A new social networking platform, Google+, was quietly announced yesterday on Google's blog which appears to directly target Facebook. It's currently operating via a "field trial" and aims to connect people via friendship circles, interests, location, and more.
I'm not one of the the chosen who is in Google's "field trial", but when I logged on to Facebook this morning I saw a post at the top of my news feed from one of my "friends" who is one of the chosen and is already sharing her enthusiasm for it. They are saying it's the "Social Network for Geeks" and my Facebook friend, Susan, certainly falls in that category. But it is kind of ironic that I first read about Google+ on Facebook.
In a blog post Google wrote yesterday they said "We’d like to bring the nuance and richness of real-life sharing to software. We want to make Google better by including you, your relationships, and your interests. And so begins the Google+ project." Google+ is comprised of four main components: Circles, Sparks, Hangouts, and Mobile.
They begin with Circles which helps to group and categorize your friends. "Not all relationships are created equal. So in life we share one thing with college buddies, another with parents, and almost nothing with our boss. The problem is that today’s online services turn friendship into fast food—wrapping everyone in “friend” paper—and sharing really suffers." Sounds like a direct hit at Facebook.
Sparks is an online sharing engine that helps to share content about the topics that interest you with the friends that are also interested. Google is using its web expertise to deliver content from across the Internet. "Simply add your interests, and you’ll always have something to watch, read and share—with just the right circle of friends."
Hangouts is basically a video-chat option that lets people know when you're available and want to talk. Google's rational is that the instant message and chat options are annoying and awkward because you never know if someone really isn't there or if they just don't want to respond to you. Many times I have left my Facebook page open while I'm working on something else and I'm interrupted by someone sending me an instant message, so I can relate. Google said "We wanted to make on-screen gatherings fun, fluid and serendipitous, so we created Hangouts. By combining the casual meetup with live multi-person video, Hangouts lets you stop by when you're free, and spend time with your Circles. Face-to-face-to-face".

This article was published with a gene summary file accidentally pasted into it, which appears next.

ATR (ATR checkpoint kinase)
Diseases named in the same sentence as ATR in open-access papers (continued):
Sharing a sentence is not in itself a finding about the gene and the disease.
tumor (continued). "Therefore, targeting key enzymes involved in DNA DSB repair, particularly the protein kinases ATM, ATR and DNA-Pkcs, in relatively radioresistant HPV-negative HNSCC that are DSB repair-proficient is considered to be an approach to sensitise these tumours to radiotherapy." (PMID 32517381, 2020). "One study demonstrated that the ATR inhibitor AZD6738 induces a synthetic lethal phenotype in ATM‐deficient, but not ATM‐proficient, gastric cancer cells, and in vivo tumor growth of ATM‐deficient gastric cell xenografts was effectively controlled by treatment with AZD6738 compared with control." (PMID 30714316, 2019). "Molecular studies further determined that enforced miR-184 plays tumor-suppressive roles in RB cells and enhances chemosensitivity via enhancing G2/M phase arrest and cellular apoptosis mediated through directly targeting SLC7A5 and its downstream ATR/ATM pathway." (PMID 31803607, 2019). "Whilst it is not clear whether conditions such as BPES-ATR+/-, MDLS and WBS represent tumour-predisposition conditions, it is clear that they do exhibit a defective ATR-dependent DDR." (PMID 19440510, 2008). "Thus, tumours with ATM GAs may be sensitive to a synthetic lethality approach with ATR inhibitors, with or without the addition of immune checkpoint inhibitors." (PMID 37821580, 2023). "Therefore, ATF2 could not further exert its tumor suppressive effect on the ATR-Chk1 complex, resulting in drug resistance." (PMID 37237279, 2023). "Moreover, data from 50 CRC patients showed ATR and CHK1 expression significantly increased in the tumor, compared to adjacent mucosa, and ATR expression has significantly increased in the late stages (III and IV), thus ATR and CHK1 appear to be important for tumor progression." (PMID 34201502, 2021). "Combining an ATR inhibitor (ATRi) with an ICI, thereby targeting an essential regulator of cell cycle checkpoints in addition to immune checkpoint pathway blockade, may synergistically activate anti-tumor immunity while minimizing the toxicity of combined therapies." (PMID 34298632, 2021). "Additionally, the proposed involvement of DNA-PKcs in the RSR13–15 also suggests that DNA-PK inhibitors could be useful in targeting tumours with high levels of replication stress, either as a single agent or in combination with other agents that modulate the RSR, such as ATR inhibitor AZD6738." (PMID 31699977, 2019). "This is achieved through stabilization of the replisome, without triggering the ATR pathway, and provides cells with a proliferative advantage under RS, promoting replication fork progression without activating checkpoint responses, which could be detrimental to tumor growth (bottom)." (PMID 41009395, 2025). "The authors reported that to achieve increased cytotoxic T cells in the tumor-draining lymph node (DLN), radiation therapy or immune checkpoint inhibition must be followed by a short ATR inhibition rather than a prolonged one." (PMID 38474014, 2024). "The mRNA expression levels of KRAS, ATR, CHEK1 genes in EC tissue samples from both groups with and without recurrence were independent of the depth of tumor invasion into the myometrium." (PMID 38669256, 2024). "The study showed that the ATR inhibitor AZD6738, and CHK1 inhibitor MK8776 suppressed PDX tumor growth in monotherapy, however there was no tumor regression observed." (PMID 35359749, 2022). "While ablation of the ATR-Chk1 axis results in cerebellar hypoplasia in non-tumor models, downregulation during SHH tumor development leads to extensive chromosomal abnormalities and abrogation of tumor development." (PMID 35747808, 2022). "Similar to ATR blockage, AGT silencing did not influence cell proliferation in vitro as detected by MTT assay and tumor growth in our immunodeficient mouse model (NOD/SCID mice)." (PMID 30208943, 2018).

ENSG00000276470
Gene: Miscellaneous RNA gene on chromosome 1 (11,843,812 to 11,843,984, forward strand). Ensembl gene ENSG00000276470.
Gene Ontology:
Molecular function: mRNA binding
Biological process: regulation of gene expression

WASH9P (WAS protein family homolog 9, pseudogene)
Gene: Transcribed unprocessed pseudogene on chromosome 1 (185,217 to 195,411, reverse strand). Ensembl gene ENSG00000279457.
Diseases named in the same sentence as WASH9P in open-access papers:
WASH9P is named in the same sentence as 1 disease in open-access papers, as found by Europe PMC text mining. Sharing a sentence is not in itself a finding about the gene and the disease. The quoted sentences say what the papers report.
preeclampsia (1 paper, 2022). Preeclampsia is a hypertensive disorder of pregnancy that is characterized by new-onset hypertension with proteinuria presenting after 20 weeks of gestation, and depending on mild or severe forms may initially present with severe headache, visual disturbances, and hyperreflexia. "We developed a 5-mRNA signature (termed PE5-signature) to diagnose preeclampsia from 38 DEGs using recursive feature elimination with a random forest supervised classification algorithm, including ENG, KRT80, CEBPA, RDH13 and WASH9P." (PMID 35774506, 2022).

Mobile is of course a big component given the popularity of Android. They have "focused on things like GPS, cameras, and messaging to make your pocket computer even more personal". You have the option of adding your location to every post through the GPS. Google also is enabling mobile photo uploads that puts your photos in a private album in "the cloud" for you. Huddle allows you to send group messages to help let everyone in a particular circle know what's going on.
Google+ is currently only available by invitation, but you can request an invite by signing up here. It is also available on the Android Market with a free app and will soon be coming to the Apple App store. Since I have a Droid phone I'm going to install it on my phone and check it out. Here's a screen shot of what it looks like on the phone.
So let the social network wars begin. Google has warned us that since it's new there will be bugs to work out. Here's a great overview from PC Magazine which includes various screen shots of the platform. With Facebook now unofficially at 750 million members it will not be easy for Google to catch up. But, it is Google. Let's hope Google+ doesn't end up like the "Wave".
If anyone reading this is one of the few testing out the new Google+, please share your first impressions with us. Also, do you think it be real competition for Facebook, or is it just too late?